It’s raining again and I just ran around my house gathering up all the books I’ve read in the past few months that I have not yet written about in this column. I turned up: seven.
The Clemmons Family Farm is releasing Joy in Motion!, a free tutorial video series for teachers.
Carpenter brings sculpture skills from D.C. to Charlotte.
So many books, so little time. And it seems this summer I have read a plethora of super good ones.
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I’m sitting in my kitchen listening to the gentle snoring of my pug and looking out over a very green field (watered well by recent rains), Mount Philo rising in the distance through a gauze-like veil of what they say is smoke wafted down from Canada. It is hot. But beautiful.
If something like a music concert is good, it’s worth paying for, right? And those who go to the concert should be the ones who pay, right? Well, maybe.
The 36th Circus Smirkus Big Top Tour opens this Saturday, July 1, in Greensboro
I know this is a “books and reading” column, but I want to take a bit of a different tack for a moment and recommend two plays I just saw on a recent trip to New York City.
Music at Radio Bean in Burlington featured six international artists.
Events, classes, concerts and more!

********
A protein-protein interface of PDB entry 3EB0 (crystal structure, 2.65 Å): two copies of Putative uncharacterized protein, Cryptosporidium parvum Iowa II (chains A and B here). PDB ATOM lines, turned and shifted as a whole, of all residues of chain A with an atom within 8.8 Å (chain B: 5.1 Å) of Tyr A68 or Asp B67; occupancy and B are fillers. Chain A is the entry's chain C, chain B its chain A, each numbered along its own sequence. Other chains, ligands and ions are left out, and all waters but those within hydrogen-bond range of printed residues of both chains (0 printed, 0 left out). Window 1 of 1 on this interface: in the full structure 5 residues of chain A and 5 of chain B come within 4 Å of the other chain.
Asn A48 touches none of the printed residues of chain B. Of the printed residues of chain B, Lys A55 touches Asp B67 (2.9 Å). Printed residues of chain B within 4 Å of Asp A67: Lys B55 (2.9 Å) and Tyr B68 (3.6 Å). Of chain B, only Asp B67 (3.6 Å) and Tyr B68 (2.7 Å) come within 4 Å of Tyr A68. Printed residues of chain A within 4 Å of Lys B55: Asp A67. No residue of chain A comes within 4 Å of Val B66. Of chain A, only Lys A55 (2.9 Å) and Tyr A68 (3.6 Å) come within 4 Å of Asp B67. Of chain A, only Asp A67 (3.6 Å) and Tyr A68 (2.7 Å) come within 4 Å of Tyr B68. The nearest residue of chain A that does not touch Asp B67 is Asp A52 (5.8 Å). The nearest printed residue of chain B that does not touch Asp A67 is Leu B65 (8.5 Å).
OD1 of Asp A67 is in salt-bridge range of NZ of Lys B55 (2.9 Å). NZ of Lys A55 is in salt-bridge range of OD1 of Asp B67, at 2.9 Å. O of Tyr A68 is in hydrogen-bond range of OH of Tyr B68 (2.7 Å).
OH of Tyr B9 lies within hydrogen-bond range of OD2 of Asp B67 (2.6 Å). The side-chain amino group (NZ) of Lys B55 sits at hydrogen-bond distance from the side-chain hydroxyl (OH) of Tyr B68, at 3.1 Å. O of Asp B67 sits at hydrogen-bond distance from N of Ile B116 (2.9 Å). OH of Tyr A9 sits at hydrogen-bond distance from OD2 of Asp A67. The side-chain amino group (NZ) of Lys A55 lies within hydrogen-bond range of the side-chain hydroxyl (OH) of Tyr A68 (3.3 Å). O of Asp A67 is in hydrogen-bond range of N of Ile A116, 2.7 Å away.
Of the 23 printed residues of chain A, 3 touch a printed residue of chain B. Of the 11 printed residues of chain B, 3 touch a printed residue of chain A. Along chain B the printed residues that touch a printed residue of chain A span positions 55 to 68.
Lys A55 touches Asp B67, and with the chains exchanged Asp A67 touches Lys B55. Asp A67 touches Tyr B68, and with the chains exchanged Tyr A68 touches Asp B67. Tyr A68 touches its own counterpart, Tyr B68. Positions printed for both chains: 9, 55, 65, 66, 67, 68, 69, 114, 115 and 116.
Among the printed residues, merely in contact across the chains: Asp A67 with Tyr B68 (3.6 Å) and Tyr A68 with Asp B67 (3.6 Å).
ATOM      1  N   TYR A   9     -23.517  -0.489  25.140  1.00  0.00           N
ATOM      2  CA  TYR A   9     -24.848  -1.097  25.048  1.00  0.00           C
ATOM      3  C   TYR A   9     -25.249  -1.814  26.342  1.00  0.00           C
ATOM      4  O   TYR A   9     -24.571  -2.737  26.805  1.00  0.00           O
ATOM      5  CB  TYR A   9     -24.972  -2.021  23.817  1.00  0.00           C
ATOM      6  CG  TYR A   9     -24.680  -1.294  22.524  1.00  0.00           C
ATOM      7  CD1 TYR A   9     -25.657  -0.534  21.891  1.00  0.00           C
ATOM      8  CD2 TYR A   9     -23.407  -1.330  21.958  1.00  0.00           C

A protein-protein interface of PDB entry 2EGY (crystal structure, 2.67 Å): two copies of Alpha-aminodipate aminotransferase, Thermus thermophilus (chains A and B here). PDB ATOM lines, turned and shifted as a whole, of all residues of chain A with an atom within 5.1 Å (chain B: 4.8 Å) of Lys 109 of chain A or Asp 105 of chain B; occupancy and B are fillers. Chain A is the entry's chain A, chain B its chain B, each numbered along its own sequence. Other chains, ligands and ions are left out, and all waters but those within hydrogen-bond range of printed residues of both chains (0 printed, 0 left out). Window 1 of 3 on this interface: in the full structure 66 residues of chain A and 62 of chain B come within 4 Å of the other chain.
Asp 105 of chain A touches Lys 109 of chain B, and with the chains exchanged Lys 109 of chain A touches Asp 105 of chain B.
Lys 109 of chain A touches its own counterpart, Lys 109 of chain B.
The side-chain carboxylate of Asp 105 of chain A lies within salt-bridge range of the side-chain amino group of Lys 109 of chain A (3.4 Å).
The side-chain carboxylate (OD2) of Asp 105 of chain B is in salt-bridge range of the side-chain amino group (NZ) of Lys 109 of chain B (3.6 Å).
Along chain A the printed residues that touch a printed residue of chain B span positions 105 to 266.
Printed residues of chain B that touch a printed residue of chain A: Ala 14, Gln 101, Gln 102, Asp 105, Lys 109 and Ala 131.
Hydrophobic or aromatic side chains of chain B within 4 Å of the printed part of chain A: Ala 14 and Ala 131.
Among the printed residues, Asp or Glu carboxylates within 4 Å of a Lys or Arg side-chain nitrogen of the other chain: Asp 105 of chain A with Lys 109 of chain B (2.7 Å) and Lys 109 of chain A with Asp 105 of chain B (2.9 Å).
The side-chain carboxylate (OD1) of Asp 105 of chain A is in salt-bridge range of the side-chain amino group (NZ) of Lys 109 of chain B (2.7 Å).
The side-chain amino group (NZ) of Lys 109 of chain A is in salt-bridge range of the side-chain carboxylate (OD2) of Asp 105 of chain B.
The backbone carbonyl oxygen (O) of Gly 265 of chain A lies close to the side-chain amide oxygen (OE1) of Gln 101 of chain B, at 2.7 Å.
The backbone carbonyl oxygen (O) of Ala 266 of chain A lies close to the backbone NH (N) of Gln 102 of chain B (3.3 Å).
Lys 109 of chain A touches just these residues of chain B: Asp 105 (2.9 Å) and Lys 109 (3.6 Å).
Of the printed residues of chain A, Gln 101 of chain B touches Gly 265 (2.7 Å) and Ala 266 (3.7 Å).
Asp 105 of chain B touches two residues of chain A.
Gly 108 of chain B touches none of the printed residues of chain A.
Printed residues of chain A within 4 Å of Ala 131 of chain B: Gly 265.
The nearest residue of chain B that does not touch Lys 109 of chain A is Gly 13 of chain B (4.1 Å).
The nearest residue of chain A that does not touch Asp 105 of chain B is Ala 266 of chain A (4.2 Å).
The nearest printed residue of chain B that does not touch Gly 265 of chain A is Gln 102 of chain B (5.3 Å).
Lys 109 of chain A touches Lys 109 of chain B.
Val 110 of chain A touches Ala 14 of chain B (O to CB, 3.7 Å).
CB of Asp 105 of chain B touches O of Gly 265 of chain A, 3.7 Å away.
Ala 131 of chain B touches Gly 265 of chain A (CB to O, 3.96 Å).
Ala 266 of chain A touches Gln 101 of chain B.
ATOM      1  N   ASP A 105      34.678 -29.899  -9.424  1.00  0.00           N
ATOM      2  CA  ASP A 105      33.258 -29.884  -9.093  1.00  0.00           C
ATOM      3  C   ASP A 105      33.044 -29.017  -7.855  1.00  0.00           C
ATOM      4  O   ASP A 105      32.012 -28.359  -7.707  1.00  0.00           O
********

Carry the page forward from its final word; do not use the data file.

Although the Shelburne Museum has been focused on a new building to house Native American art for four years,…
“Nobody owns life, but anyone who can pick up a frying pan owns death,” wrote William S. Burroughs.
The word theater has a long history, deriving from the ancient Greek word “theasthai,” which means to behold.
Happy spring — even though the temperature feels more like winter at the moment. But the sun is shining, and the sky is mostly blue, so it isn’t inconceivable that spring will really spring.
Area events and classes for all ages.
Dennis Delaney says he’s not that religious. However, if it’s true that “The one who sings prays twice,” as St. Augustine is supposed to have said, then Delaney sure has prayed a lot since retiring.
It is morning and the temperature is falling. According to my weather app it “feels like” negative 29 degrees, and yet as I look out my window, I see sun and blue sky.
Imagine walking into a rustic barn on a rolling Charlotte hill and, instead of finding animals in stalls and hay strewn about, seeing kids busily rehearsing lines, building sets and assembling costumes.
Last May composer-pianist David Feurzeig embarked on Play Every Town: 252 free concerts in each of Vermont’s 252 towns to combat climate change through the power of community and music.